Pentecost 23B, 2000
Mark 13:1-8

A Liturgy is also available


Today is the last week we will hear a gospel story from the storyteller Mark.
Next week is the end of this liturgical year.
        And we are about to enter the Season of Advent.

But what makes this week so interesting is
it contains loud echoes of what many scholars reckon,
        Mark saw was at the heart and soul of his message.

For Mark, according to those scholars, the heart and soul…
is the parable of
The Sower (Mark 4).

Remember the story... some seeds fall on a hard pathway
some seeds fall on rocky ground
some seeds fall among thorns and are choked
some seed fall on good soil.

As we have journeyed together through Mark this year
we have heard this story in the various and many other stories…
        The rich young man
        The healing of a man with an unclean spirit
        The woman with the alabaster jar of ointment
        The disciples in the boat
        The widow’s mite
And many, many more.

In these stories people have heard... but only some have responded.
For some the words have fallen on a hard pathway,
        on rocky ground,
        among thorns.

All through Mark is this theological vision of sown seed and productive and unproductive earth.
Once again we encounter it in the story
on the last day when a story will be told by Mark.

The parable of The Sower promises that harvest and new birth
will spring forth from the work of the sower.

And this same kind of hope is present in today’s story.
There will be great trials and tribulation
but in the end there will be harvest and new birth.

Sow the seed!
That’s what we do in the midst of the birth pangs.
God will give the growth.


And as I read and reflected on today’s gospel story,
and its echoes from the parable of The Sower,
        I remembered a story New Testament scholar and storyteller 
        Tom Boomershine tells in his book
Story Journey.

The reason why I remember this story so well is that 
while I was attending a religious communication conference in Nashville, Tennessee in 1990,
        I had a so-called typical 'American working breakfast’
        with two people who were working with 'story' in church situations.

One was an educator and storyteller, Mike Williams.
The other, a seminary lecturer whose wife, Louise Mahan, was,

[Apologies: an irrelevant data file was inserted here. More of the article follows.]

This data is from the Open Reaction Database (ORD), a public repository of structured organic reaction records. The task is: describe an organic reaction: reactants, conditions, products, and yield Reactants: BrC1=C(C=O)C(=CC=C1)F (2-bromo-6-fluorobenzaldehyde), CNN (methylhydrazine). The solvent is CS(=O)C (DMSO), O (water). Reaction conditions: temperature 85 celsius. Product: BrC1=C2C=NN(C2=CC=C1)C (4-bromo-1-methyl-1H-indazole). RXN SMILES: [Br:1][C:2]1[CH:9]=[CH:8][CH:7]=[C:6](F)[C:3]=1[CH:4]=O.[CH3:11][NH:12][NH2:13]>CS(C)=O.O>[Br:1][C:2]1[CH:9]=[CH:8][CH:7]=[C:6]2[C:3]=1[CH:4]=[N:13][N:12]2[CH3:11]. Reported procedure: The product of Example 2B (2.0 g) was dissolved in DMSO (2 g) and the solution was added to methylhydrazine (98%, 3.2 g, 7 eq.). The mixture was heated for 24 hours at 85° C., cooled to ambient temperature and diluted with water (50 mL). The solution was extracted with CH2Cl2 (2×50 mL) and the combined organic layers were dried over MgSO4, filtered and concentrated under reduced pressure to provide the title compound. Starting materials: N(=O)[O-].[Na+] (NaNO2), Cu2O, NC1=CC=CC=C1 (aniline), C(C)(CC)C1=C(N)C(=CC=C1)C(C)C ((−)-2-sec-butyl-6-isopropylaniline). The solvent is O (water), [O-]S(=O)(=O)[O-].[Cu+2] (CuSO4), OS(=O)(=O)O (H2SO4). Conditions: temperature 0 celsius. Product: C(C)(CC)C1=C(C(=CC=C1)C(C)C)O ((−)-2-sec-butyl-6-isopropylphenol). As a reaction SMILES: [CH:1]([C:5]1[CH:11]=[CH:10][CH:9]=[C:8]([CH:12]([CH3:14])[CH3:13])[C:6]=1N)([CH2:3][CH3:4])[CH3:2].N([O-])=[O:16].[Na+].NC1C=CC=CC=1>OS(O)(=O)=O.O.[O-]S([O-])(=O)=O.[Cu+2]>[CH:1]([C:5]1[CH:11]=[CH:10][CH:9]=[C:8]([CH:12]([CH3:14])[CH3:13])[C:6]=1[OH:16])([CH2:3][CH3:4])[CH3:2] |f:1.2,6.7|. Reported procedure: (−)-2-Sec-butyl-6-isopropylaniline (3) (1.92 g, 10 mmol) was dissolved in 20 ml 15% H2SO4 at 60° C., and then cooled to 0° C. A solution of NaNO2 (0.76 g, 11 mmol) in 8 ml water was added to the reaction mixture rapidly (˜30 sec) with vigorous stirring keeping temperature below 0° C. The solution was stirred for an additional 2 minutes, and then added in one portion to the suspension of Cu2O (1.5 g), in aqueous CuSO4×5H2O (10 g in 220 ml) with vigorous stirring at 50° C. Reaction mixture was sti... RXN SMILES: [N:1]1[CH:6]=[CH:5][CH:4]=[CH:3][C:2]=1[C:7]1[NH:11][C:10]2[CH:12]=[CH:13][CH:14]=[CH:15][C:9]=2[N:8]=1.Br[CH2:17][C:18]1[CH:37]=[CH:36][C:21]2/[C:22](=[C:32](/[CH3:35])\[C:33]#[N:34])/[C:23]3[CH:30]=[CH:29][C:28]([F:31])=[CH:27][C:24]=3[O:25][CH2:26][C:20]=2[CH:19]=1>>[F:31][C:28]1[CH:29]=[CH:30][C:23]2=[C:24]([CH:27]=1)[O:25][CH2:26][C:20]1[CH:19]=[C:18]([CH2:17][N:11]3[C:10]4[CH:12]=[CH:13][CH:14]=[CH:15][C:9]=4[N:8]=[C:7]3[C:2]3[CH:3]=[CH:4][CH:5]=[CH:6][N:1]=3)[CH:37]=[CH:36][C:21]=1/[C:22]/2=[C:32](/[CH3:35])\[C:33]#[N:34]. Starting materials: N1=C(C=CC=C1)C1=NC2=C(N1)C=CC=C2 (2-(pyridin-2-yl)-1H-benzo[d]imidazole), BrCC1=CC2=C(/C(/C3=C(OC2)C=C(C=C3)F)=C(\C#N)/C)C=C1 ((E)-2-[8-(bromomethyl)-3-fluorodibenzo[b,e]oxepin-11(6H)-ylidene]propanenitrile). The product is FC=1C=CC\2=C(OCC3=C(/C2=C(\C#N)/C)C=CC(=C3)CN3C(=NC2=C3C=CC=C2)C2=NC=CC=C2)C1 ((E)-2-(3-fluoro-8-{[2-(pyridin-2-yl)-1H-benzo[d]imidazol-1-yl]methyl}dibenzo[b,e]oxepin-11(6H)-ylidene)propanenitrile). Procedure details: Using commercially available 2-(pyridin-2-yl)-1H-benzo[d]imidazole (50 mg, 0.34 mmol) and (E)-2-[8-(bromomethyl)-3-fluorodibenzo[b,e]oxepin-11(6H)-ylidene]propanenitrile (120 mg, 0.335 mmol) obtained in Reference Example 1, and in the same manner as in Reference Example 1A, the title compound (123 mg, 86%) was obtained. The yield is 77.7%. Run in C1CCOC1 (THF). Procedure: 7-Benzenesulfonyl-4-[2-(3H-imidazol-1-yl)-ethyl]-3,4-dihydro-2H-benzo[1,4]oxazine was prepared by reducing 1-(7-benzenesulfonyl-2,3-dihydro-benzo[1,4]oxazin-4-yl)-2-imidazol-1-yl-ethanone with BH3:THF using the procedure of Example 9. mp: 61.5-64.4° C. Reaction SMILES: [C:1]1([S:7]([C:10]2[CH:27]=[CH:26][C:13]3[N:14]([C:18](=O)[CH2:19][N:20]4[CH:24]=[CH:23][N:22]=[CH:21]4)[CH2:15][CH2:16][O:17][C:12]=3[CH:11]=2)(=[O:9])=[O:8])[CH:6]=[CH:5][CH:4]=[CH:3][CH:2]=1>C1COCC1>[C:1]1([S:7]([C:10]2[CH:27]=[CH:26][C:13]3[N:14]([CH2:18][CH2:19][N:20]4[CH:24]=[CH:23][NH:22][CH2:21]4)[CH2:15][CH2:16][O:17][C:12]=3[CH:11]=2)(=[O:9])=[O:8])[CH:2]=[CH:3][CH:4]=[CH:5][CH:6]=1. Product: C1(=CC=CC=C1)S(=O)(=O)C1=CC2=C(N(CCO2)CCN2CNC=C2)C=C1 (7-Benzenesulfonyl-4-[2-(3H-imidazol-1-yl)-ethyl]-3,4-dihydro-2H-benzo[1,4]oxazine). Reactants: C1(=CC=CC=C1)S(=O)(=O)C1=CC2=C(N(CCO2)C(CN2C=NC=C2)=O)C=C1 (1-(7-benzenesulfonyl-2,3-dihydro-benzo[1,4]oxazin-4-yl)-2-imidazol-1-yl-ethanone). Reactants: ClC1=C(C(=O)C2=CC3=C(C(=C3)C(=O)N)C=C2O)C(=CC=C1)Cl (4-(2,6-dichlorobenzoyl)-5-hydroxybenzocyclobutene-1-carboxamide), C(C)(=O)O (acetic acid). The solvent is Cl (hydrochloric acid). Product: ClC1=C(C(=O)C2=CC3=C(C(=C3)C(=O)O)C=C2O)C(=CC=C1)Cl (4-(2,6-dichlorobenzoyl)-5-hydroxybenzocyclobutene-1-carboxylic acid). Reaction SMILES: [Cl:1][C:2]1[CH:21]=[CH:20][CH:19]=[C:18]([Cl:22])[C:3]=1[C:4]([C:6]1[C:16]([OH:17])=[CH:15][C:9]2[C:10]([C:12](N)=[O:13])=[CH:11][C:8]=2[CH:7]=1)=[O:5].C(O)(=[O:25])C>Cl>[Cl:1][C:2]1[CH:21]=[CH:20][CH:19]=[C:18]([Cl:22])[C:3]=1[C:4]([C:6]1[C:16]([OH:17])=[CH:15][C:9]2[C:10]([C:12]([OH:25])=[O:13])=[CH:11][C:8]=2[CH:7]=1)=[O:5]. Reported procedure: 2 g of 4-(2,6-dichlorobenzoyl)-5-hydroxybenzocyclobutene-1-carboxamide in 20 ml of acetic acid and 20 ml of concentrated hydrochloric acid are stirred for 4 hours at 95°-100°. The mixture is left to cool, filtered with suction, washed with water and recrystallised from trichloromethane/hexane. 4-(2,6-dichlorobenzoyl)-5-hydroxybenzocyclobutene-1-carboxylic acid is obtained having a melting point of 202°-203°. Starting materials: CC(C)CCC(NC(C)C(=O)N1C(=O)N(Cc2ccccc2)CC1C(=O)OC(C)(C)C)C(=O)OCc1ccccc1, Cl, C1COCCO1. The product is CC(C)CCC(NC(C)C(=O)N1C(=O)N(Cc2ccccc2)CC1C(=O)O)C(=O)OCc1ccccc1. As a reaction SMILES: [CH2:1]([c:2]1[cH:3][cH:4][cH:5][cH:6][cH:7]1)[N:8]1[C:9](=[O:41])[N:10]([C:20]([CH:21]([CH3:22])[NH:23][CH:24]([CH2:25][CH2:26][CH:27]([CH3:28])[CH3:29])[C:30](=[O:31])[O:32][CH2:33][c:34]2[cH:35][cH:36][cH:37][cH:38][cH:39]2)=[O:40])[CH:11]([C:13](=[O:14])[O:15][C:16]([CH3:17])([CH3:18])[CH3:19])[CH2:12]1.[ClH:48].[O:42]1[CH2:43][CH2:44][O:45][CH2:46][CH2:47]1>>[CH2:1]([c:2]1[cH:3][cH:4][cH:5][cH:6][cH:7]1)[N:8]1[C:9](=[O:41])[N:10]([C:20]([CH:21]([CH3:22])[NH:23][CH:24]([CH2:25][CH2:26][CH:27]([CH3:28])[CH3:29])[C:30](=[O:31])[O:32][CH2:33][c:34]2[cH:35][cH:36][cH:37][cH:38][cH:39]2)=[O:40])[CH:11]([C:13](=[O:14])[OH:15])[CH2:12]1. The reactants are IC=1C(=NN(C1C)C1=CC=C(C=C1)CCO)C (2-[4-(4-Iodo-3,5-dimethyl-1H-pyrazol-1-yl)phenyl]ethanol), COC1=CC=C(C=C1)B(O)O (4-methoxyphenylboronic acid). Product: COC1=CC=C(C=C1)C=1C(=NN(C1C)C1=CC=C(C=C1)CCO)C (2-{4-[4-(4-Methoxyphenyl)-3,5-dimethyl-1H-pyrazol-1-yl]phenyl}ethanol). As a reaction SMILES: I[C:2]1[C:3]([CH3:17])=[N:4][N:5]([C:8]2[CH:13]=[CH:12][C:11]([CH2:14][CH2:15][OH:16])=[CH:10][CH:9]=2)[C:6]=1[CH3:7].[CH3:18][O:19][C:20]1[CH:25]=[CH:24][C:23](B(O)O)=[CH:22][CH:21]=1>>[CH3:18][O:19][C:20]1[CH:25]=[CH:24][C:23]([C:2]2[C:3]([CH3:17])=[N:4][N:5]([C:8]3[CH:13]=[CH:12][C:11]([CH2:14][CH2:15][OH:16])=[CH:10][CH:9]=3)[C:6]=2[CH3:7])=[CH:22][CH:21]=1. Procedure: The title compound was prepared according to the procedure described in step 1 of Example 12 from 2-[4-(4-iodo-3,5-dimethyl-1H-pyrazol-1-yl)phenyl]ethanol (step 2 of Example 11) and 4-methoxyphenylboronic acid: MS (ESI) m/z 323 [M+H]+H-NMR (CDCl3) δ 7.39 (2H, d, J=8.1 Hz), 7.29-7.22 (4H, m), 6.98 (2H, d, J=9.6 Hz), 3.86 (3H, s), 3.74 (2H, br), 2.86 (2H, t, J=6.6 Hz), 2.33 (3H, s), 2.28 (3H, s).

as it turns out, the minister mentioned in Boomershine's story.

Louise had attended a biblical storytelling workshop in 1985.
Two years prior to this she had become parish minister
of a congregation which had suffered
the loss of their church in a fire.

For two years they had been fighting
and arguing with the insurance company.

With every small victory seemed to come two other defeats.
“By the end of the second year, we were all discouraged,” she said.
“The burned out hulk still stood, the insurance settlement was woefully inadequate, we were meeting in a church building where we were only tolerated on Sunday afternoons – the litany of woes could go on and on.”

During the workshop the group told the parable of The Sower.

Commenting on the parable she says she had always disliked the parable - 
because she had always thought of herself as the 'dirt’.
“But as I learned it and told it and heard it told, it suddenly came to me that I was not dirt, but the sower, and that my congregation was filled with sowers.”

With great excitement she returned to her congregation 
and on the first Sunday following the workshop,
        while they worshipped on the lawn,
        she told the congregation the parable of The Sower.

“They were immediately engaged by the telling instead of the reading.  Then I asked them to line it back to me.  They looked at me strangely... (but) they lined it back to me, twice.

Then she preached on the parable and about being sowers rather than dirt
“...and that we had been sowing seeds for two years and most had fallen on packed down soil or rocky soil or among thorns, but that some had fallen on good soil and we had seen some results of that and we would see more results in the future.

“We were all encouraged, lifted up, by the story.  We used it over and over.  It became our story.  We used it in worship, on a big banner, at meetings.  Every time we got bad news (which was often) someone would tell the story.”

She went on:
“We don't need the story much anymore.  Our building is going up...  

"We'll need a new story for the new people of God that we will be.  But I know that without the parable of the sower Broadway United Methodist Church, Chicago would have disappeared.  The story saved us and gave us new life.  Thanks be to God!”

An 'imaginative' story…A story about hope in the midst of the birth pangs…
        which opened up new possibilities for a congregation...

For our congregation?
For us?

The stories of God, when told faithfully out of a commitment
to understand and internalise them deeply,
        have their own power and life.

The stories are like the seeds of Jesus’ parables.
They grow in their own time and in their own way.
        But they bear fruit far beyond anything one would expect.
        That’s why Jesus told stories, like the one we heard today.

Boomershine, T. E. Story Journey. An Invitation to the Gospel as Storytelling. Nashville. Abingdon Press, 1988